Ye Olde Murenger House
The lower part of this building existed in 1533, and could have been built many years earlier. In the 16th century it was one of the homes of the High Sheriff of Monmouthshire. The sheriffs belonged to the influential Herbert family, descendants of the first Earl of Pembroke.
The building became a pub, called the Fleur-de-Lys, in the 17th century. As you look at the frontage, notice how each of the three upper floors juts out a little further than the one below. This feature was added during Victorian rebuilding.
The present name was bestowed on the pub in the 19th century. The murenger was the official who collected “murage”, a special tax for maintenance of Newport’s defensive town walls and castle. “Mur” is the French (also Welsh) word for “wall”.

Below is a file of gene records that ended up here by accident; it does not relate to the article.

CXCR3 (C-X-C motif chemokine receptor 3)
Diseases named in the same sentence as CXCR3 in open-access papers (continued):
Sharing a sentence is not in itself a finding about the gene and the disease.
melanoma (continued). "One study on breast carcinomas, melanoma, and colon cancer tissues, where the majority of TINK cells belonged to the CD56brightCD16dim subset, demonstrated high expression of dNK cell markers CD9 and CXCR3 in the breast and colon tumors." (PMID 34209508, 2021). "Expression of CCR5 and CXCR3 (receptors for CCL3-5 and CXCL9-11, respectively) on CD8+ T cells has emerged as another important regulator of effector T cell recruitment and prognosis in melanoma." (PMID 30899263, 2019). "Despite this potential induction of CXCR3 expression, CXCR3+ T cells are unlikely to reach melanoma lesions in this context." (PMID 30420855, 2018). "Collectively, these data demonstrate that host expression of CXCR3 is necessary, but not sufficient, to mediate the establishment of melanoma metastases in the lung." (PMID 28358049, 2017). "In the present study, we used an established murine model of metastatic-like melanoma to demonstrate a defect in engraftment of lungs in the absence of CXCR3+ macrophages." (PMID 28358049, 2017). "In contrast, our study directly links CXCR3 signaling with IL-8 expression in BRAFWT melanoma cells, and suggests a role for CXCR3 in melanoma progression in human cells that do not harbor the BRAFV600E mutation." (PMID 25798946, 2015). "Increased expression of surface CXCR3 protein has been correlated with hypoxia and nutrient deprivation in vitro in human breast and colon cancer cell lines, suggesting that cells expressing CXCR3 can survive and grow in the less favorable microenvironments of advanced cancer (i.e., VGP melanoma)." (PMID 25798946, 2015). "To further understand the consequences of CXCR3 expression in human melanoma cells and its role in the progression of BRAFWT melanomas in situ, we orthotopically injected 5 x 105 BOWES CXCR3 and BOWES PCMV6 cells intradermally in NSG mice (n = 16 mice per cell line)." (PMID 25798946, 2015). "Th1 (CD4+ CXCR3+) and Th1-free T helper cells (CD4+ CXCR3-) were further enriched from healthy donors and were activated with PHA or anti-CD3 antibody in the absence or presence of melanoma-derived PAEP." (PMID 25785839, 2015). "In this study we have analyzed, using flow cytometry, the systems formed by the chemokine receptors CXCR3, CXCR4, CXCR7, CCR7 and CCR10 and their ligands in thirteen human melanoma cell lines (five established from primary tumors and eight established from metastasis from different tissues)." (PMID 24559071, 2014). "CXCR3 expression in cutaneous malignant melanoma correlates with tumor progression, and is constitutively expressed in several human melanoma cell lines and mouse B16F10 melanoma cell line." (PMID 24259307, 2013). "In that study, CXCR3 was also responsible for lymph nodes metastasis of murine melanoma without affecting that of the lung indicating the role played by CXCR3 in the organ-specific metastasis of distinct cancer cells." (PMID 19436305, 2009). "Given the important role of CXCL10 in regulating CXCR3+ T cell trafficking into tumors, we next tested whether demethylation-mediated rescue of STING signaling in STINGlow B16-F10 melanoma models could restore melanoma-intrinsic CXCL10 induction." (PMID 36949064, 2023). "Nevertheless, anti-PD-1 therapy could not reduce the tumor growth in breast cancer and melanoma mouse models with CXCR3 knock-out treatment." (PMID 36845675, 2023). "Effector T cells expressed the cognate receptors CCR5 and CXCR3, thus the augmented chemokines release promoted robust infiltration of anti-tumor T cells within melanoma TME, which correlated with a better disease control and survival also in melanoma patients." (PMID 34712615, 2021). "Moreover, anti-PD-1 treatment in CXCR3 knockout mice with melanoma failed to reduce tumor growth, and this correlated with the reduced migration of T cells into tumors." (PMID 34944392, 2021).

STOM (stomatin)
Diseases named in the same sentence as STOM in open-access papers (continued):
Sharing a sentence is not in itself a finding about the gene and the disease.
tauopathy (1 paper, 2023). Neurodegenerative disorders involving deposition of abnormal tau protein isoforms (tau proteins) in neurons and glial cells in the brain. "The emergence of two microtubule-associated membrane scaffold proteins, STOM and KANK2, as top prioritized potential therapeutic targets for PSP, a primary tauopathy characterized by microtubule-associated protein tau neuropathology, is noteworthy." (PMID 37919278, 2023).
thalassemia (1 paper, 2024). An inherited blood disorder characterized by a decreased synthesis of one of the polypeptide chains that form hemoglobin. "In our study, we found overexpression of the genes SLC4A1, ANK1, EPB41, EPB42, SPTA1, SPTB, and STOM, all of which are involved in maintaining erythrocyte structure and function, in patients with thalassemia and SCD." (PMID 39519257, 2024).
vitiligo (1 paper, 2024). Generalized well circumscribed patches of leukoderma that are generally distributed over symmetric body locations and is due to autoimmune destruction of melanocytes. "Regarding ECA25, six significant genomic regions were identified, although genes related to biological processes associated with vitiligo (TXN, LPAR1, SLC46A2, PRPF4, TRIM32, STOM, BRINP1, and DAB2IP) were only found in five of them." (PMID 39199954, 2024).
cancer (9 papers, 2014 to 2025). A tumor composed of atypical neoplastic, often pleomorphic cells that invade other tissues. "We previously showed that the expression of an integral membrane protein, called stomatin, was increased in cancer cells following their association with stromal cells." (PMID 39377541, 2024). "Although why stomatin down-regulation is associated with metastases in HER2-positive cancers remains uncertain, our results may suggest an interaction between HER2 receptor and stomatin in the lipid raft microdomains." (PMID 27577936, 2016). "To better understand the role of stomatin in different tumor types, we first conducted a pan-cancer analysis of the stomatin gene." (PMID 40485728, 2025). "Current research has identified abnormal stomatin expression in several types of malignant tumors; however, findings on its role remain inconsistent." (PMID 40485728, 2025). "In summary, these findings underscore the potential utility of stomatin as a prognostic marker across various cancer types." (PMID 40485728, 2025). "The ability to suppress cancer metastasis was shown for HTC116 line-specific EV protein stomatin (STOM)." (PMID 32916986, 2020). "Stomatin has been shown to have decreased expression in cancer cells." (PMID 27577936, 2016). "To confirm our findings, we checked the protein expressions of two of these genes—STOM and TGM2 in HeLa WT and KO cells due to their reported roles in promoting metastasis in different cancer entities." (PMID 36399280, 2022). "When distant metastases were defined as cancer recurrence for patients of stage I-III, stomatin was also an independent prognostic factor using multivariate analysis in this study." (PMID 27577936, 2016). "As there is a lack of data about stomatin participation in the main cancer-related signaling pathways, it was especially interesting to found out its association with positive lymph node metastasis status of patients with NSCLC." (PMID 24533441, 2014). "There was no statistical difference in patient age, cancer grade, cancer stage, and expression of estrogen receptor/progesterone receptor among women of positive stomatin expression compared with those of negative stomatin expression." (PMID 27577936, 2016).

In one of the upstairs rooms is a remarkable ceiling decorated with Tudor plasterwork. Some of the bas-reliefs on the ceiling depict Aragon pineapples, a symbol of the union of King Henry VIII and Catherine of Aragon (a region of Spain). They married in 1509, and the marriage was dissolved in 1533.
Despite its importance as one of Newport’s oldest buildings, the pub was neglected in the 20th century. It was bought and renovated by the Sam Smith brewery in the 1980s.
There have been tales of various ghosts in the building, including an apparition of a woman which appears in one of the upper windows. The ghost of a serving maid has also been reported.
Postcode: NP20 1GA View Location Map
Other HAUNTED HiPoints in this region:
Rummer Tavern, Cardiff – spirit of sailor who found his wife in bed with another man
Boat Inn, Chepstow – customers in one area are warned they may feel a “sudden shiver”
King’s Arms, Abergavenny – woman in black on staircase